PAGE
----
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Thursday, July 27, 2006

mutt houses and mongrel cats

I talk about my house a lot. Are you surprised? I didn’t think you would be. Anyway, one of the questions I get asked very early in most house-related conversations is “What kind of house is it?” And I flounder, embarrassingly. Because I know next to nothing about architecture – although I can always recognize a Tudor house (probably because I read too many fairy tales and go to too many Renaissance Faires).

So, I mutter unconvincingly that our house is a mutt – a mongrel house, like an American Shorthair cat or something, a breed that only exists so people would have something to call stripey farm cats. And yes, by the way, my cat is one. Just like my house.

I brought up the issue to Don, and he looked at me like I was an idiot. “It’s a cape cod,” he said witheringly.

“It is? How do you know?” I asked, in awe of his house-identifying skills.

There was a pause. “It just is,” he said. “It’s got, you know, an angled roof and the windows…” He trailed off, and then went back to playing online poker as if the matter were settled. Clearly, I was on my own.

First I checked the
Maryland Department of Assessments and Taxation’s Real Property Search database to see if our tax assessment listed the type of house. It didn’t. Square footage, property size, ownership records, year of construction, ownership type and various other things, but not architectural style. So. Time for learning.

Wikipedia (my favorite resource -- it totally got me through my senior year of college) offers a list of house types with links to their corresponding articles. They also have a list of ‘house styles’ which is pretty much the same thing but a little longer and without any definitions, just links. This photo directory is a little more helpful, though it doesn’t have as great a selection. About.com’s index is useful, too. So, a quick primer later, I’m a lot more familiar with most of the standard architectural styles now, and I’m ready to ponder my own house.

The end result? I’m still not sure. It’s too tall to be a bungalow, too short to be an American foursquare, has too many sticky-outy bits to be a cape cod and not enough to be a colonial. Whatever it is, though, it’s in good company: almost every house of a certain age here on the southwest side of Baltimore looks exactly the same. I guess they’re all mutts.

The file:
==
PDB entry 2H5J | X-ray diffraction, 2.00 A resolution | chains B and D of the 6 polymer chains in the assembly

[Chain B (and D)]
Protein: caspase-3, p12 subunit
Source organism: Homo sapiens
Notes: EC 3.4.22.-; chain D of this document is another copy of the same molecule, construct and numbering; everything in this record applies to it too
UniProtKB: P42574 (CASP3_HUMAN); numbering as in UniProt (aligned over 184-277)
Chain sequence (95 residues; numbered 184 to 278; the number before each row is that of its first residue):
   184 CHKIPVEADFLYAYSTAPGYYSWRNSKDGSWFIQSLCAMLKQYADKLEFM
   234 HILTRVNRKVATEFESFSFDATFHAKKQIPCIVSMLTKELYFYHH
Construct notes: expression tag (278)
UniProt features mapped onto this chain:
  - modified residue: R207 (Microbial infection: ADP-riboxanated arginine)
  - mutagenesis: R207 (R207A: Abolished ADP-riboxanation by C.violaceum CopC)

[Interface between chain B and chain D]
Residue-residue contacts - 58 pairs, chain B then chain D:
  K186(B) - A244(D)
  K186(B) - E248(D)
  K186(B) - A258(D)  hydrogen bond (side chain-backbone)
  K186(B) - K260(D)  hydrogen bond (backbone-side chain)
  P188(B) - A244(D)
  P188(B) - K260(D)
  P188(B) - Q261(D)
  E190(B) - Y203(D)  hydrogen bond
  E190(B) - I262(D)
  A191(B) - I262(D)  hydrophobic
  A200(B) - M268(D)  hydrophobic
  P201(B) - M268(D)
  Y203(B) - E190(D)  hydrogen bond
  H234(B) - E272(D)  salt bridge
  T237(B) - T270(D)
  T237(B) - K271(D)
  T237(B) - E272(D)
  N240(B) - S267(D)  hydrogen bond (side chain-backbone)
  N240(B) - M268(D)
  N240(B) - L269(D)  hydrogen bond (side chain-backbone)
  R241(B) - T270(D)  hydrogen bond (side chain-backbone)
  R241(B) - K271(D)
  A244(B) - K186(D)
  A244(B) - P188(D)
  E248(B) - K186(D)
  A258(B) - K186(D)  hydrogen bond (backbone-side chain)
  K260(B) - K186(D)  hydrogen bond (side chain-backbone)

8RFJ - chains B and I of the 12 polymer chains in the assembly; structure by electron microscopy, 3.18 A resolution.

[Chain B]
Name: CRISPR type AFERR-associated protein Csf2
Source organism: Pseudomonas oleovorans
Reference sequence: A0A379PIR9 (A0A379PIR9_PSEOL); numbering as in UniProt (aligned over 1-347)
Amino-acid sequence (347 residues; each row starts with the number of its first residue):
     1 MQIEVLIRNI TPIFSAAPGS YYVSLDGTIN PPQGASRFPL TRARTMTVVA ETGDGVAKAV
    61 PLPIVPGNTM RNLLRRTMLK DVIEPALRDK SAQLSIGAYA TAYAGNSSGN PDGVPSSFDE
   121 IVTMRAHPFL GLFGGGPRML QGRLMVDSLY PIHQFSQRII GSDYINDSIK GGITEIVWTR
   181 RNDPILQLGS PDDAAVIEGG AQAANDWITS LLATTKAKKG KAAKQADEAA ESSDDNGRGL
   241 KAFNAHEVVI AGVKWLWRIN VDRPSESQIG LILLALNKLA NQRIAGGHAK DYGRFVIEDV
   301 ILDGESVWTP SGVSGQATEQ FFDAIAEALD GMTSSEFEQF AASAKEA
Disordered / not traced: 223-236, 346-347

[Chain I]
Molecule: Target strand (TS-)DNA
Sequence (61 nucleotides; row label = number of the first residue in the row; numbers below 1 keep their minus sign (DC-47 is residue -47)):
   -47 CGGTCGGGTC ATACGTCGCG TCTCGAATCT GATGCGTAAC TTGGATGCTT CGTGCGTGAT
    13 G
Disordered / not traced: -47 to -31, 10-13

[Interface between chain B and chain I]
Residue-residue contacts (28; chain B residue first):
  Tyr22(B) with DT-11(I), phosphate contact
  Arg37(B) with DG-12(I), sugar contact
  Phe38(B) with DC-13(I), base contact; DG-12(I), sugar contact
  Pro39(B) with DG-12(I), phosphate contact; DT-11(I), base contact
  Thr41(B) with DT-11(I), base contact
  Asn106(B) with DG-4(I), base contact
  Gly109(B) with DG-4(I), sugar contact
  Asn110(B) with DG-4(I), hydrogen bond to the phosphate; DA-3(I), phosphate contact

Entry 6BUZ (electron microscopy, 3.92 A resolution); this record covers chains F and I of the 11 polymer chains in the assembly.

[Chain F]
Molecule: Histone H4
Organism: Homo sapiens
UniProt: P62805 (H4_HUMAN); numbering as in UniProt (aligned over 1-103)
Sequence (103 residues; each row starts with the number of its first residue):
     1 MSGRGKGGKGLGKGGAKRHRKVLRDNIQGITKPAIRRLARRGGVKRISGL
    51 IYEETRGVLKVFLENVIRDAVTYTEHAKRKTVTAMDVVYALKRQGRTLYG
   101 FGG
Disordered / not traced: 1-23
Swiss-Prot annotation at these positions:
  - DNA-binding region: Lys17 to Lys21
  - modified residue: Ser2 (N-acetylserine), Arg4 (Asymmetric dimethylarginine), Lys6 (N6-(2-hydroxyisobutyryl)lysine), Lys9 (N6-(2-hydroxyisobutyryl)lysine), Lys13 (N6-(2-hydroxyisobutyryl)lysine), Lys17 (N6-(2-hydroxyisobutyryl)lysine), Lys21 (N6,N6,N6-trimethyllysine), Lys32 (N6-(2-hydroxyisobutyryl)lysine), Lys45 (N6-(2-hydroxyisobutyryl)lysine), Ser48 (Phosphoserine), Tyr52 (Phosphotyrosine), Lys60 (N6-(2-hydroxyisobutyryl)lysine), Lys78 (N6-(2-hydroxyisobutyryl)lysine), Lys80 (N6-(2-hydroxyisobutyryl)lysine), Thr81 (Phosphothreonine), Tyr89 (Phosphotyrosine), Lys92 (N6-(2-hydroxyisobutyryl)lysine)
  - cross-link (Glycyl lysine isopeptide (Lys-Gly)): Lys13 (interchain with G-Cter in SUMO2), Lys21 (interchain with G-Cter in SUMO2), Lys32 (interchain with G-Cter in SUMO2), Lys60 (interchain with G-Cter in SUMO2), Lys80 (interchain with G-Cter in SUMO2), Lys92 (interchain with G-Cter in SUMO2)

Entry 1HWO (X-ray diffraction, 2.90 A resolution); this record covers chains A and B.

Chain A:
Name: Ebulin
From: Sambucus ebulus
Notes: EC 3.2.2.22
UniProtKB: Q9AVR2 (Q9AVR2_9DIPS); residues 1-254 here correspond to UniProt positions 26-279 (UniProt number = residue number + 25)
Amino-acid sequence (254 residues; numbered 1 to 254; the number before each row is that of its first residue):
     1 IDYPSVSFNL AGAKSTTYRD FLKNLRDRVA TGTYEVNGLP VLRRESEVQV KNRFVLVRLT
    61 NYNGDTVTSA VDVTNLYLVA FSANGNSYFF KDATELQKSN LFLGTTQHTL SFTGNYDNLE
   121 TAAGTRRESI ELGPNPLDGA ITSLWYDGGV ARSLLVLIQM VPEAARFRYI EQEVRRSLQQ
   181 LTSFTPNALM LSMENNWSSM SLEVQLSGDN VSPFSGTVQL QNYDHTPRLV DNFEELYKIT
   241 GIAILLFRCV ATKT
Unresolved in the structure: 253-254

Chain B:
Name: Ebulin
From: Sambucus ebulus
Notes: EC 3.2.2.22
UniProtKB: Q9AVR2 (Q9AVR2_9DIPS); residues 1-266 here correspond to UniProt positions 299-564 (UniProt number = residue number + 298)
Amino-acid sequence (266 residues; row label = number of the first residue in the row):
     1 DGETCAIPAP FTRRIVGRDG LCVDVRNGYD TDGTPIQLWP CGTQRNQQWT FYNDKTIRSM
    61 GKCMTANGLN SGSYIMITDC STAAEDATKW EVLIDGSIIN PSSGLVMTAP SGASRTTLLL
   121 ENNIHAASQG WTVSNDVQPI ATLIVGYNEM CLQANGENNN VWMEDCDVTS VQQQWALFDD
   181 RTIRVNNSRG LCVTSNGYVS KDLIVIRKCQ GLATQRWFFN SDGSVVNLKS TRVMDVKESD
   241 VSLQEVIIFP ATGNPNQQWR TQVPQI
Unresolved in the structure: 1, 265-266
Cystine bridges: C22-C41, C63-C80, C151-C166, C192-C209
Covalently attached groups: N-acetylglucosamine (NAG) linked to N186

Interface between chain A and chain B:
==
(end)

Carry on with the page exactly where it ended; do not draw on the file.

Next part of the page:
Nick said...

That's a Cape Cod, no doubt about it. Because, um... uh... because it is!

Spellshaper said...

see he agrees with me...it is a cape cod.

quietnightwing said...

I think it's an American Shorthair. Maybe it would be easier to classify if you visualize it without the porch enclosure - you know, with the wide porch and front window it originally had.

Quietnightwing said...

I looked at pictures in some of those sites. It isn't a Cape Cod. It doesn't have a steep roof, and has dormers and a porch. I'm pretty sure it is a Bungalow, more precisely, a California Bungalow. "California Bungalows, commonly called simply bungalows in America, are a form of residential structure that were widely popular across America and, to some extent, the world around the years 1910 to 1925" The pictures look just like your house, with the porch opened up, and the time of building is right

OK - this was obsessive. I'm stuck in a hotel room of non-descript architecture.

Bonk at Home said...

It's a bungalow, of some variety.

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Anonymous said...

I have been reading through looking at your blog and found it quite interesting. Your house is most definately a bungalow, though perhaps not a California Bungalow. I'm going to guess it was built between 1910-1930. The house was most likely a catalog house. Rather than having a developer sell lots with houses, they most likely sold lots to owners who then had a bulder construct the house they wanted. These catalog houses provided the perfect solution.

The siding appears to be vinyl or aluminum. You may prepahs find asbestos siding under that, but the original siding could very well have been cedar shake siding.

There is no doubt the porch was once open, providing a perfect place to enjoy the cool shade in the evening, as well as a place to stad out of the rain when trying to enter your front door.

Here is a website about the sears catalog houses: